The chairman of the House Judiciary Committee has issued a subpoena for the full, unredacted Mueller report, setting up a potential legal battle with the Justice Department for the special counsel's full findings and underlying materials.
Chairman Jerry Nadler, the Democrat from New York, asked for the department to comply by May 1, the day U.S. Attorney General William Barr is scheduled to testify before the Senate Judiciary Committee, and one day before he is scheduled to appear before the House.
"I am open to working with the Department to reach a reasonable accommodation for access to these materials, however I cannot accept any proposal which leaves most of Congress in the dark, as they grapple with their duties of legislation, oversight and constitutional accountability," Nadler said in a statement.
Nadler teased the subpoena action to get the full report from special counsel Robert Mueller's 22-month investigation on "Good Morning America" Friday.
"That subpoena will come in the next couple of hours," Nadler said. "We need the entire report unredacted, and the underlying documents, in order to make informed decisions."
Barr released the report with redacted sections to the public on Thursday around 11 a.m. EDT. The report, which is 448 pages, does not conclude the president or his campaign conspired or coordinated with the Russians and does not reach a conclusion on obstruction of justice.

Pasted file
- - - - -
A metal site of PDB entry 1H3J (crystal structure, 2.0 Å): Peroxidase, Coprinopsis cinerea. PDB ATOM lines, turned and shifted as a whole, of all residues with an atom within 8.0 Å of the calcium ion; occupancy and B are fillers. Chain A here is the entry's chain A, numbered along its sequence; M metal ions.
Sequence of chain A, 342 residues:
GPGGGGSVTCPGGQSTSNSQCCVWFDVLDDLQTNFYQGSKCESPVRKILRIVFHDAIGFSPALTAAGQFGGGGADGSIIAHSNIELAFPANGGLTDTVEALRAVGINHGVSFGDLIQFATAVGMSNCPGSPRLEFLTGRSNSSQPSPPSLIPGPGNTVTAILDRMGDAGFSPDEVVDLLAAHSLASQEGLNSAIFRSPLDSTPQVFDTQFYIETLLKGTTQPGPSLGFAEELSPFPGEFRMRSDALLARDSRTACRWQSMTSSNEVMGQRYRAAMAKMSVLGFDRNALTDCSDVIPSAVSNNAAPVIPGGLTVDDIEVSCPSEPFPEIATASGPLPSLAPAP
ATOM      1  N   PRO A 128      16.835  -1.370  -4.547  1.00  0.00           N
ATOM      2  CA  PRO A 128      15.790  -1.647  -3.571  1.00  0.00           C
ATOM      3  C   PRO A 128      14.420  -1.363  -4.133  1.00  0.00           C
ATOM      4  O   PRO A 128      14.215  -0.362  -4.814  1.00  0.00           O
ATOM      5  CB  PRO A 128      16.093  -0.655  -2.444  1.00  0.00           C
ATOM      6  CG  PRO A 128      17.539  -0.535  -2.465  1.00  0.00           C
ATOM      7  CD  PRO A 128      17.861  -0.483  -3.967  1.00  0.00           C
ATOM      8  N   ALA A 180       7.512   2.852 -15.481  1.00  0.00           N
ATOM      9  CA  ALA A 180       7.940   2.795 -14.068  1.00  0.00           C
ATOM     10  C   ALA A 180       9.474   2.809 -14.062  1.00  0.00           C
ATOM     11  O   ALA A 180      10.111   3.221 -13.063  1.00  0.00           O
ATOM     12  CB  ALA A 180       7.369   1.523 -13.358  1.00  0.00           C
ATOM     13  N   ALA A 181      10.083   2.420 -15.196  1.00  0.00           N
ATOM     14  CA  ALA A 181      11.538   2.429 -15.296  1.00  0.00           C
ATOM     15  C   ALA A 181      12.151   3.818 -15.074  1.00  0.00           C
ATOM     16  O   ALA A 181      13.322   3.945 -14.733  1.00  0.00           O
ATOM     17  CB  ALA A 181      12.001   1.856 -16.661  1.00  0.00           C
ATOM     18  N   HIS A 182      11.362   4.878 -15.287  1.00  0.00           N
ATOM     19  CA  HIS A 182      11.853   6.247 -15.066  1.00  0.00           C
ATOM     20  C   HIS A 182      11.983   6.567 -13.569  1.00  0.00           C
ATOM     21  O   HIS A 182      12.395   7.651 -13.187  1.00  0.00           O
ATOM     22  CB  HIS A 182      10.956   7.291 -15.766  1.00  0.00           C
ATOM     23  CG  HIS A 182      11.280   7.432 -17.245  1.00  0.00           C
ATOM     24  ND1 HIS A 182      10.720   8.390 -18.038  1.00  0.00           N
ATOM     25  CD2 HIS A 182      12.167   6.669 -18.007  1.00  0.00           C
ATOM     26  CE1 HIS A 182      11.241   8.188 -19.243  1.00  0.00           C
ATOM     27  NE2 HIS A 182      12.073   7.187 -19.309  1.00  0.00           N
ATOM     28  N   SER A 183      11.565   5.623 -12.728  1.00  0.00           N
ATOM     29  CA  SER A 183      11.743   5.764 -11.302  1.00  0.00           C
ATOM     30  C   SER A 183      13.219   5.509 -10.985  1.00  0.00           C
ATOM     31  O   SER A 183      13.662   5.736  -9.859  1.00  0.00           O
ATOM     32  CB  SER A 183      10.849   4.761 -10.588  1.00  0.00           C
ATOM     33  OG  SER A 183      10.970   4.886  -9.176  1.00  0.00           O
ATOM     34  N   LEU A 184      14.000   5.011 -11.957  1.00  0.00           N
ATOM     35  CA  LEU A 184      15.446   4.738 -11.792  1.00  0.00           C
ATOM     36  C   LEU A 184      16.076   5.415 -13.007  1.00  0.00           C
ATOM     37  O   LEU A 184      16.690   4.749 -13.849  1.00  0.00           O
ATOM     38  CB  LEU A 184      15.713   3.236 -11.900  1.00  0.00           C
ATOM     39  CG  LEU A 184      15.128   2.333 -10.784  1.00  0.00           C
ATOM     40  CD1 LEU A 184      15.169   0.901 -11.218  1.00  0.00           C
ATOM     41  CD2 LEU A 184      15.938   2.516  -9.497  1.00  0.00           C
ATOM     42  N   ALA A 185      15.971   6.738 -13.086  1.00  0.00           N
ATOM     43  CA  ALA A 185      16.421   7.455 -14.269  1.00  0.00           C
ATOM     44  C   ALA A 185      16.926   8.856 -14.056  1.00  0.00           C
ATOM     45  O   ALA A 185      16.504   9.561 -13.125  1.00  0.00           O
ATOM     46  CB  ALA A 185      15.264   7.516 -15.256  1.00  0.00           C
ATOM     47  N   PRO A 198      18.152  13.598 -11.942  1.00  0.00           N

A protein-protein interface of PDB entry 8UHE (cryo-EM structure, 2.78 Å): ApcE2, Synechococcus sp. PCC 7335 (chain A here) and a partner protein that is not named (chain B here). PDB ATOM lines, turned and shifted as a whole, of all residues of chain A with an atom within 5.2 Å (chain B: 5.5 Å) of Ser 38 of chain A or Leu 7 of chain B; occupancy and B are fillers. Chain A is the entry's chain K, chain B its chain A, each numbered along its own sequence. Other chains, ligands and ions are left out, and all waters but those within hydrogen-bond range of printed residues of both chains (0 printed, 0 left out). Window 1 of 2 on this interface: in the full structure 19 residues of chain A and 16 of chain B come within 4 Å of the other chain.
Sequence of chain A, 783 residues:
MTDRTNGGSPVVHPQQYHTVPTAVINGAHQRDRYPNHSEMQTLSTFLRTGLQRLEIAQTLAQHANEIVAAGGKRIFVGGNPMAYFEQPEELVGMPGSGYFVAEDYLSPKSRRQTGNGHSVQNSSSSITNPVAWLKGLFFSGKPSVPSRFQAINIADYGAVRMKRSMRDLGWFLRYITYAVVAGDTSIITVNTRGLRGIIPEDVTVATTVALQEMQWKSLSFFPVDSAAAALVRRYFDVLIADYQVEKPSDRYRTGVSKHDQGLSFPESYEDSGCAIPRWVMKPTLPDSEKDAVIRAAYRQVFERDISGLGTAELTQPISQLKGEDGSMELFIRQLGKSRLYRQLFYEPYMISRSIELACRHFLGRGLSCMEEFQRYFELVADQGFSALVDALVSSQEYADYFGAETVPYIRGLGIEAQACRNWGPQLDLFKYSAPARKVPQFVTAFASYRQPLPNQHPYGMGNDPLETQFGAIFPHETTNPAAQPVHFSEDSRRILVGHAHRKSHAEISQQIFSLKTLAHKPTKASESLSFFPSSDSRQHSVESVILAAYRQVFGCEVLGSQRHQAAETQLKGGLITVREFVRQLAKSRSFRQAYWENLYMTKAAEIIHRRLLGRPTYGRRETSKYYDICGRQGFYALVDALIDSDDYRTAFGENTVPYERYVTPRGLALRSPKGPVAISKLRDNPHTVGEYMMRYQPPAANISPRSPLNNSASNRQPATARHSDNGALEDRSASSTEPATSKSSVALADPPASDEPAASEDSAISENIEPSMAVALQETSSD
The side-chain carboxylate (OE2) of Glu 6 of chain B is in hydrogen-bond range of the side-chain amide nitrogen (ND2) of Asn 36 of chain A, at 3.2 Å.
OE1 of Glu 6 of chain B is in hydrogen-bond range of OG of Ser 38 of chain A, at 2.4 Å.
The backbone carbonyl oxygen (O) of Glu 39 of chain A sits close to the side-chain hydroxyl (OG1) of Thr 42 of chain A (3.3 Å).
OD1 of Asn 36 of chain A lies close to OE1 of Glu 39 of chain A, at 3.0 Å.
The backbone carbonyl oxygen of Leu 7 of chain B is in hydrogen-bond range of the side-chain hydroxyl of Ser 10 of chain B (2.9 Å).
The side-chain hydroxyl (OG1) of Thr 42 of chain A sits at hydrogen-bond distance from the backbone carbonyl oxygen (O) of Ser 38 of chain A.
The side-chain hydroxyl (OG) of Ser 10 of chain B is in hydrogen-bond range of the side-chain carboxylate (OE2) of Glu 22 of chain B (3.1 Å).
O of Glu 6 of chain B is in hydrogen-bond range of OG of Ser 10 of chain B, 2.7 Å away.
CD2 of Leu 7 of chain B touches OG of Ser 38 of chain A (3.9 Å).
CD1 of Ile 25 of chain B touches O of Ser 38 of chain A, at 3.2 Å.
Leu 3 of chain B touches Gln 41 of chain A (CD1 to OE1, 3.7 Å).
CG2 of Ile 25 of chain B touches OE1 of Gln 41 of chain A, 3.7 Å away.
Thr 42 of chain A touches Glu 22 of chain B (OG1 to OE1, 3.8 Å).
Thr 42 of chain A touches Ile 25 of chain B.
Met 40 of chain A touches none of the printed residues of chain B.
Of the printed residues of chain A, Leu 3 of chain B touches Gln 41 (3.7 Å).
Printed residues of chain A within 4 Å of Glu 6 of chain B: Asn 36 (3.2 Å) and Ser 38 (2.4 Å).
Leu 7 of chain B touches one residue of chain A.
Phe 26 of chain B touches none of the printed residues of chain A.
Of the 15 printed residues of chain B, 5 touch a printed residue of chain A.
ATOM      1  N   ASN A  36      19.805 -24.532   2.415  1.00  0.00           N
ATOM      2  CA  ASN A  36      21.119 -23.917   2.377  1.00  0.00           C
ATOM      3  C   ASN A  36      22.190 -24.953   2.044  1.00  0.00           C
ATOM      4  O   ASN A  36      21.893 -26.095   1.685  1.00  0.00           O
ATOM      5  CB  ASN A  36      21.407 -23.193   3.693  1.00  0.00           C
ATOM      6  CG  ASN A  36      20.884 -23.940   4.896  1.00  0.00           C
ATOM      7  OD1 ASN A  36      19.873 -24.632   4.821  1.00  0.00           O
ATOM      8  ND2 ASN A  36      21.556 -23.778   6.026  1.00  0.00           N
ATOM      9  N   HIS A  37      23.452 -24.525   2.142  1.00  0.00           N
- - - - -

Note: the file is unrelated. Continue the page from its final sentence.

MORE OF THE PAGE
However, the report does document "numerous links between individuals with ties to the Russian government and individuals associated with the Trump Campaign" and 11 possible instances of obstruction of justice.
The committee chairman's Republican counterpart, Rep. Doug Collins of Georgia, called the subpoena "wildly overbroad" in a statement," adding that "he's rushing to subpoena material that he hasn't even asked the department to provide yet and that, by law, can't be shared outside the Justice Department."
The subpoena is also for the "underlying evidence" of the report, despite a federal procedural rule that requires information from a grand jury to remain secret.
U.S. Attorney General Bill Barr has stood behind this rule, noting in his four-page summary of the Mueller report that the "restriction protects the integrity of grand jury proceedings and ensures that the unique and invaluable investigative powers of a grand jury are used strictly for their intended criminal justice function."
During his confirmation hearing, Barr was asked by Rep. Ed Case, a Democrat from Hawaii, whether he would ask the court to release grand jury material under certain exceptions. Barr turned the tables, saying, "The chairman of the Judiciary Committee is free to go to court if he feels one of those exceptions is applicable."
While the shroud of grand jury secrecy has been lifted in some notable cases, including Watergate and the investigation that led to President Bill Clinton's impeachment proceedings, Congress will be up against a challenge in persuading a court for disclosure of grand jury material from the Mueller probe.
Some legal experts believe the case for getting grand jury material would be stronger if the House opened an official impeachment proceeding, but Nadler, who can open the proceedings as chairman of the judiciary committee, rejected that option on "GMA" Friday.
"Yes, some people believe that," Nadler said. "I believe that one of the things that we need that evidence for is to determine whether to do that or not."
On impeachment proceedings, Nadler said, "We're not there." He added that Congress first has to hear from Barr and Mueller.
ABC News' Jack Date contributed to this report.